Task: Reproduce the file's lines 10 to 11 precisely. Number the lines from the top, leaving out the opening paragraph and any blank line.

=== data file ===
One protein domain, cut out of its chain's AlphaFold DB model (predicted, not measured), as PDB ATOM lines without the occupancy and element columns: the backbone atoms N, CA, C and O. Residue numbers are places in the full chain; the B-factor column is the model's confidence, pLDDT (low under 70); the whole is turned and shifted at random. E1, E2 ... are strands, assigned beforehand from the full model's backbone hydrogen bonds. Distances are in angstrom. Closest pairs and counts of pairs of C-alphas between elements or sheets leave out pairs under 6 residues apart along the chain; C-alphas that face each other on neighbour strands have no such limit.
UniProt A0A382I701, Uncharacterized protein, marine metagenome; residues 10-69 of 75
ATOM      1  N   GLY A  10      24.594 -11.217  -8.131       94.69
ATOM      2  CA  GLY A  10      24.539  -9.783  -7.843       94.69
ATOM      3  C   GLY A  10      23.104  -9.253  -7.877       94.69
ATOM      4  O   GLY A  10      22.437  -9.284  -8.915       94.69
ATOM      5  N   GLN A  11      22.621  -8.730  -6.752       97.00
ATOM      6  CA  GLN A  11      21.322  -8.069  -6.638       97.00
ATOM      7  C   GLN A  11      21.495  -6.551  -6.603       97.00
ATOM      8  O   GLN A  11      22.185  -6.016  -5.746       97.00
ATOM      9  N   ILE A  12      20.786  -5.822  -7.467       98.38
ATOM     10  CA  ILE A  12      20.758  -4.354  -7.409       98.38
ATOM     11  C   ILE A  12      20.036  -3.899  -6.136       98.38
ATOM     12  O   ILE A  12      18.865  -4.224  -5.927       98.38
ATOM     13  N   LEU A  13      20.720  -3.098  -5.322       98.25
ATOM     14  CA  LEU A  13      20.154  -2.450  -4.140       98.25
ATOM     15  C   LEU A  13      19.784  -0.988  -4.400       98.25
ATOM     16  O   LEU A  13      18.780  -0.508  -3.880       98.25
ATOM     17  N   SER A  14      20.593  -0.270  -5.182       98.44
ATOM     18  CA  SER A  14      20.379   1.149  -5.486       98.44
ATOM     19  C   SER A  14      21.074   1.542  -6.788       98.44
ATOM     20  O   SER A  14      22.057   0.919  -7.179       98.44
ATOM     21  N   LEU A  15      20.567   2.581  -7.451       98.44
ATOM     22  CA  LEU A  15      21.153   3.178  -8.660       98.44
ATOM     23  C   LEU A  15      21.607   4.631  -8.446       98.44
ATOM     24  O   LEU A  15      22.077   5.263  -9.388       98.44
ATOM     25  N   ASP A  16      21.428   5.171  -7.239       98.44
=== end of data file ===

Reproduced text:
ATOM      9  N   ILE A  12      20.786  -5.822  -7.467       98.38
ATOM     10  CA  ILE A  12      20.758  -4.354  -7.409       98.38